The light coming out from the illuminated tissue 6 of FIG. 1 is focused by lens 36 to form an interim image at the fiber-mirror assembly 32. The centre of the mirror is modified by drilling a hole in the center and an optical fiber 33 is inserted in the hole to take that fraction of the image to a spectrometer 35. The fiber position is seen in the image as a black spot indicating exactly where the spectral analysis will be carried out. The optical fiber 33 carries the reflectance signal from the spot of the image plane (point spectral measurement), which corresponds to an area of 1 mm diameter at the tissue surface when the endoscope probe's tip is ten mm away from the tissue surface to the spectrometer 35 for spectral analysis. The physician can align the black spot with the area of interest and the spectral measurement along with the still image is saved into the computer memory. The video image and the spectrum (either in the WLR mode or in the FL mode) are simultaneously displayed on the computer monitor in live mode. Processing of returning radiation through multiple modalities, such as white-light imaging and fluorescence imaging, or imaging and spectrometry, is described in detail in the above-mentioned patent application and is incorporated herein by reference.

A mirror 37 is placed in parallel to fiber-mirror assembly 32 to turn the light beam back to its original direction and then through lens 38 to a camera 34 for image acquisition. Mirrors 32 and 37 are at an angle of 45 degrees to the incoming light beam for illustration purposes only.

The reflectance measurements performed by the system 12 of the present invention can be represented by an equivalent 1-D measurement geometry shown in FIG. 2. In such geometry, a continuous wave plane source irradiates the tissue and the reflectance is detected from a narrow spot on the tissue surface. The tissue, represented as a two-layer turbid media, is illuminated with a broadbeam S(z) of interrogating radiation through a non-contact perpendicular fiber optical bundle 7. The diameter of the illumination beam is approximately a two-cm spot on the tissue 6. When the tip of the endoscopy probe 3 is ten-mm from the tissue surface 6, for said diameter of the fiber bundle 7, we calculated that the returning radiation or reflectance signal is detected from a one-mm spot at the tissue surface 6.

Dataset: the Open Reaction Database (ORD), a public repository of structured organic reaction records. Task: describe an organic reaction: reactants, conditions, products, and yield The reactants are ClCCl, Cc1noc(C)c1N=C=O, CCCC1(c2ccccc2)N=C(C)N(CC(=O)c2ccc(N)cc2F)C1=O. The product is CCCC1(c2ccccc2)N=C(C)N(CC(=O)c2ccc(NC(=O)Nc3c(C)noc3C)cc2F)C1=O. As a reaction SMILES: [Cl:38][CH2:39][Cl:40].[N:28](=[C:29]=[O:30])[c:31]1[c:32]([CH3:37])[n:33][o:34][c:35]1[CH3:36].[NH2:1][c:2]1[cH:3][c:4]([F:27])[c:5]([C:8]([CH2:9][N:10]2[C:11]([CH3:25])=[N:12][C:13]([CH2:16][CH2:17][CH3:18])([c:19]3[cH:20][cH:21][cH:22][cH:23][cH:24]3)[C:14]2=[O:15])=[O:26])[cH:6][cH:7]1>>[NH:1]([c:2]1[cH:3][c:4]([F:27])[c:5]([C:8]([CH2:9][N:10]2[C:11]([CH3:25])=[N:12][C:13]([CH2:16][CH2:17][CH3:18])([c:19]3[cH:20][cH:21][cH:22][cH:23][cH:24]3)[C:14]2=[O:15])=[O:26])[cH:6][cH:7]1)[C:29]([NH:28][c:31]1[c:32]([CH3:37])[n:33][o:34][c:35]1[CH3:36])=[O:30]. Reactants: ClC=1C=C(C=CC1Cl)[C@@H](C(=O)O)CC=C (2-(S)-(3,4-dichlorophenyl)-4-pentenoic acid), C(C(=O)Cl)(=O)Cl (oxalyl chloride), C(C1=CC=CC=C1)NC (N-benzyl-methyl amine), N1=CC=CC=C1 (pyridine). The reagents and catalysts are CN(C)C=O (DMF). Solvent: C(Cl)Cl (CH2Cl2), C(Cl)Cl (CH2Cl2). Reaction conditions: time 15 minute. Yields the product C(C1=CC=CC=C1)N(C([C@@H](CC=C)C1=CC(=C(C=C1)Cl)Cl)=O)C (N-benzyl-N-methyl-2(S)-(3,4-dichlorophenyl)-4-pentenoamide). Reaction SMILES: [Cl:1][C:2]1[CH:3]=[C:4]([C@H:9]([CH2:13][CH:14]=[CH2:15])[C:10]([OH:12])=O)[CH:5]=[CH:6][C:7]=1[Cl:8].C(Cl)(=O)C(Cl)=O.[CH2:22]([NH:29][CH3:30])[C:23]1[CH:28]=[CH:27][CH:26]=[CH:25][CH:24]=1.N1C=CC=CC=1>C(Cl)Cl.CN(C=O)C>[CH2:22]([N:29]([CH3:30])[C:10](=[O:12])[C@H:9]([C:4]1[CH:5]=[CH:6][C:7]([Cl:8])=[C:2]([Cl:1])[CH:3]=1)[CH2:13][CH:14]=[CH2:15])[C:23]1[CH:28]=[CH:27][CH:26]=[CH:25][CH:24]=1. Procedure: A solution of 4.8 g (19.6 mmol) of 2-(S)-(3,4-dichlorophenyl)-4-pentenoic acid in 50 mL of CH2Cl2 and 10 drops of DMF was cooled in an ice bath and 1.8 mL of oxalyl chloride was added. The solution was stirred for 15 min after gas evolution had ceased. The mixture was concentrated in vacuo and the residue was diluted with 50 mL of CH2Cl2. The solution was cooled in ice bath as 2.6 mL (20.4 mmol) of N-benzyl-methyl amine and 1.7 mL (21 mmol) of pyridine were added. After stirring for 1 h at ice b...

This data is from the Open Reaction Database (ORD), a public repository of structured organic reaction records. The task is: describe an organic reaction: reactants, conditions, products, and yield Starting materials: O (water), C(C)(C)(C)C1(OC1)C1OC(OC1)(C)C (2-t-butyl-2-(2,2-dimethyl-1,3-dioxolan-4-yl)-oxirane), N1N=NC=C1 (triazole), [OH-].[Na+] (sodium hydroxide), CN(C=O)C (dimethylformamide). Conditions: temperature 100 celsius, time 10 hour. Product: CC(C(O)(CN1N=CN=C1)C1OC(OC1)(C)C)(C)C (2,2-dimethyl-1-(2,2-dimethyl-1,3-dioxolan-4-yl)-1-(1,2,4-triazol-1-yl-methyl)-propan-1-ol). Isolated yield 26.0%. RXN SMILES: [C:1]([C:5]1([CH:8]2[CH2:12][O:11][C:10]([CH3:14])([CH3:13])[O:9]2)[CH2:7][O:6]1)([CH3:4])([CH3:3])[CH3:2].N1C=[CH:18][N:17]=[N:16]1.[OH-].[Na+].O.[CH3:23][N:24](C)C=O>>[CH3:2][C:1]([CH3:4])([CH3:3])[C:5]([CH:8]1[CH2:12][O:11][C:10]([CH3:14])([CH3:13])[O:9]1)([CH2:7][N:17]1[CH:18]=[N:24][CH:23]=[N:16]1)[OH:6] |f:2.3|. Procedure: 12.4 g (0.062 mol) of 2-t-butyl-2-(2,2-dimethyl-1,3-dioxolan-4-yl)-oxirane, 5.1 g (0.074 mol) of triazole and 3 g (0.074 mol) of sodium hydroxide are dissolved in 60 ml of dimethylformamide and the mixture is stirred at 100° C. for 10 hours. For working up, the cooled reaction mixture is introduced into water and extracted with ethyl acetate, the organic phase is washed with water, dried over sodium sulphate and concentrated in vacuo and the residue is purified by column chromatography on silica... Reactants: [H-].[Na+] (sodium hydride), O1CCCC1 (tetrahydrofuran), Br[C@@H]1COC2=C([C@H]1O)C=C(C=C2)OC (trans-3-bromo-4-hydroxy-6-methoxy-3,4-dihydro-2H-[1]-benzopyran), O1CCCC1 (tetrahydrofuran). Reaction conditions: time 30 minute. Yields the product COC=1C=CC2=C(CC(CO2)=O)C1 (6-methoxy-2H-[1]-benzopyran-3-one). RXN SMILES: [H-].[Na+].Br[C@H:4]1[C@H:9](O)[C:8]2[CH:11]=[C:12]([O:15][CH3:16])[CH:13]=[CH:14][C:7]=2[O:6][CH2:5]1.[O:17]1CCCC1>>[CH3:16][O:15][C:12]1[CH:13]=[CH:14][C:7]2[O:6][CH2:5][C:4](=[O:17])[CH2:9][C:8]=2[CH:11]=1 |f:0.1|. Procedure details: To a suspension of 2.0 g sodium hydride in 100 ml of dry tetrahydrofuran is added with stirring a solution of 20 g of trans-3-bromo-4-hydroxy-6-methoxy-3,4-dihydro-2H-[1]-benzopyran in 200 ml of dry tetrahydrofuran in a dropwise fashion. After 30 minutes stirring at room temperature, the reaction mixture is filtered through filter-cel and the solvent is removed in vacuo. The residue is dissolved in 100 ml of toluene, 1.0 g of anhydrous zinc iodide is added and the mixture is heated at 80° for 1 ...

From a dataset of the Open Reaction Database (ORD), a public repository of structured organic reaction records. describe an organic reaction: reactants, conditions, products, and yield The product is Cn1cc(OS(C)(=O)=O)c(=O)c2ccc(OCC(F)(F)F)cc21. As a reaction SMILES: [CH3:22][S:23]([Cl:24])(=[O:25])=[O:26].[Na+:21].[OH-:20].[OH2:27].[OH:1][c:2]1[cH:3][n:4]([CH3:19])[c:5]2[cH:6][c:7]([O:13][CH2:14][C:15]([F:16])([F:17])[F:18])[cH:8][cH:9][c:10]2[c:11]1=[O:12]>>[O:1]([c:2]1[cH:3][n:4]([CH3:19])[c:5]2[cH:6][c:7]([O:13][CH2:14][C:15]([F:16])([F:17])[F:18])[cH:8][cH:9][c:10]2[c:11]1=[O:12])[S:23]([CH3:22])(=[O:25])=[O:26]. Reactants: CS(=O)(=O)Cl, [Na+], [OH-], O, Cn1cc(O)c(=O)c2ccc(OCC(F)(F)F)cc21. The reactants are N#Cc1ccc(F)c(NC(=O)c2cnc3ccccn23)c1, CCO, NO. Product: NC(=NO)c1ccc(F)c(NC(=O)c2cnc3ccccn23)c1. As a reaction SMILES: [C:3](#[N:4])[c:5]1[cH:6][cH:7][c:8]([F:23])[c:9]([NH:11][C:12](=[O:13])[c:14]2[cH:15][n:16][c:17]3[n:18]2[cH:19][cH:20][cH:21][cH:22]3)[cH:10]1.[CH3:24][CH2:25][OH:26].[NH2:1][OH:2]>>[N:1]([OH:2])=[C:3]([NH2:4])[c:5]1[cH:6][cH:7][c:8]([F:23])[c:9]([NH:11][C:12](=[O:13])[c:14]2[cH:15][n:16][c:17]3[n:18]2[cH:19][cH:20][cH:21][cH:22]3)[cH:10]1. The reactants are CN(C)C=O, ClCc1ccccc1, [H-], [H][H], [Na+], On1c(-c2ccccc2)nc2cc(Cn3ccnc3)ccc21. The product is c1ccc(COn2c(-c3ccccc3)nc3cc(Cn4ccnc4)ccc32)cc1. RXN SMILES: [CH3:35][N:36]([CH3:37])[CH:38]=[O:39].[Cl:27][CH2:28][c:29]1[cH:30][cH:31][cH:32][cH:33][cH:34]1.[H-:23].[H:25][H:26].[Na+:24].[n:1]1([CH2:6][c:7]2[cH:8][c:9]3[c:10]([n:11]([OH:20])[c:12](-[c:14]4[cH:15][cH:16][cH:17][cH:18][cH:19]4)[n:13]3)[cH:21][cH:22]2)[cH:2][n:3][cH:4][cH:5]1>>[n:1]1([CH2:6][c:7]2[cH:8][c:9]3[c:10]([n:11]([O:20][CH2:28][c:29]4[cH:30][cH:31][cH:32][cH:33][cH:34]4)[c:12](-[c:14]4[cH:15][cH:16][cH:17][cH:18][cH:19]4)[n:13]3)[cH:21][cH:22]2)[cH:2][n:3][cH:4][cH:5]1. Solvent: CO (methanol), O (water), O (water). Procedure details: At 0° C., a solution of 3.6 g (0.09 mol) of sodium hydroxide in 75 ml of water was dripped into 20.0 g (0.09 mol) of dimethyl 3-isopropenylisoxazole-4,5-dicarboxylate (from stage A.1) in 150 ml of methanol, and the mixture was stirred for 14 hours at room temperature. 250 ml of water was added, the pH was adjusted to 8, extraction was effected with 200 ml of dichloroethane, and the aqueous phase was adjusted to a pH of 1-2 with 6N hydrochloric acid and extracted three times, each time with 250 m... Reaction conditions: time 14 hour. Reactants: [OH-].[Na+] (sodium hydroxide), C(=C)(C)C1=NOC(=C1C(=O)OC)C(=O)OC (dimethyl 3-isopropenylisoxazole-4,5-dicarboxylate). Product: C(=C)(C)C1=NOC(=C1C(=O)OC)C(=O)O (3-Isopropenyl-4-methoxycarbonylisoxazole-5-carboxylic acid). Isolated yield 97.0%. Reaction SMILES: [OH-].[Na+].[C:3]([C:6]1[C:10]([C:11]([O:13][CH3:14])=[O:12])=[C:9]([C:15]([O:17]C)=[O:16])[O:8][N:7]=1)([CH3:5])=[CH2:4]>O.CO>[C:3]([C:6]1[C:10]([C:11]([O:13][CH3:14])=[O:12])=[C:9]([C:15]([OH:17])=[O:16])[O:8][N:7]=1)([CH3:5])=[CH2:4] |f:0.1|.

The method for diffuse reflectance measurement of the present invention will now be described.

The in vivo reflectance signal Im1(λ) measured from the tissue can be described as following:


ImI(λ)=a1I(λ)+b1I(λ)Rtm(λ) (1)

where I(λ) is the instrument spectral response, including source spectral features, fiber-bundle transmittance, and detector efficiency; a1 is a constant related to the efficiency by which the tissue-surface specular reflection was collected by the probe; b1 is a constant related to the efficiency by which diffuse reflectance from tissue is collected by the measuring probe; and Rtm(λ) is the true tissue diffuse reflectance to be derived.

In order to remove an instrument response, normalization should be performed using a standard reflectance disk with known reflectance. The process of removing of the instrument response is also shown diagrammatically in FIG. 3.

The reflectance signal measured from the standard disc Im2(λ), can be described as follows:


Im2(λ)=a2I(λ)+b2I(λ)Rs (2)

where a2 is a constant related to the efficiency by which the specular reflection is collected by the probe; b2 is a constant related to the efficiency by which the diffuse reflectance is collected; and Rs is the reflectivity of the standard disc, which is a constant across the whole visible wavelength range and is very close to one.

The in vivo reflectance signal Im1(λ) measured from tissue is divided by the reflectance signal Im2(λ) measured from the reflectance standard disc to account for instrument spectral response I(λ). Dividing Eq. 1 and Eq. 2 and rearranging the equation produces the following:

Rm(λ)=Im1(λ)Im2(λ)=a0+b0Rtm(λ)(3)

where, Rm(λ) is the reflectance spectra measured by the apparatus 12 after removing the instrument response, Rtm(λ) is the true tissue diffuse reflectance spectra, and a0 and b0 are additive offset and multiplicative factors respectively, which depend on the measurement conditions during each in vivo measurement performed. This includes the amount of specular reflection collected, the standard disc material used as reference, and the probe distance from the tissue during measurement.

We have performed in vivo measurements on normal bronchial mucosa and both benign and malignant bronchial mucosa lesions on 22 patients and have obtained a total of 100 spectra. A biopsy sample was obtained for each measurement to classify each measured tissue site into normal, benign or malignant. The pathology examination of biopsies revealed that 21 reflectance spectra were from normal tissue sites, 29 from benign lesions (26 hyperplasia and three mild dysplasia), and 50 from malignant lesions (seven small cell lung cancer, three combined squamous cell carcinoma, 30 non-small cell lung cancer, ten adenocarcinoma). Our analysis was to develop algorithms to differentiate the spectra into two groups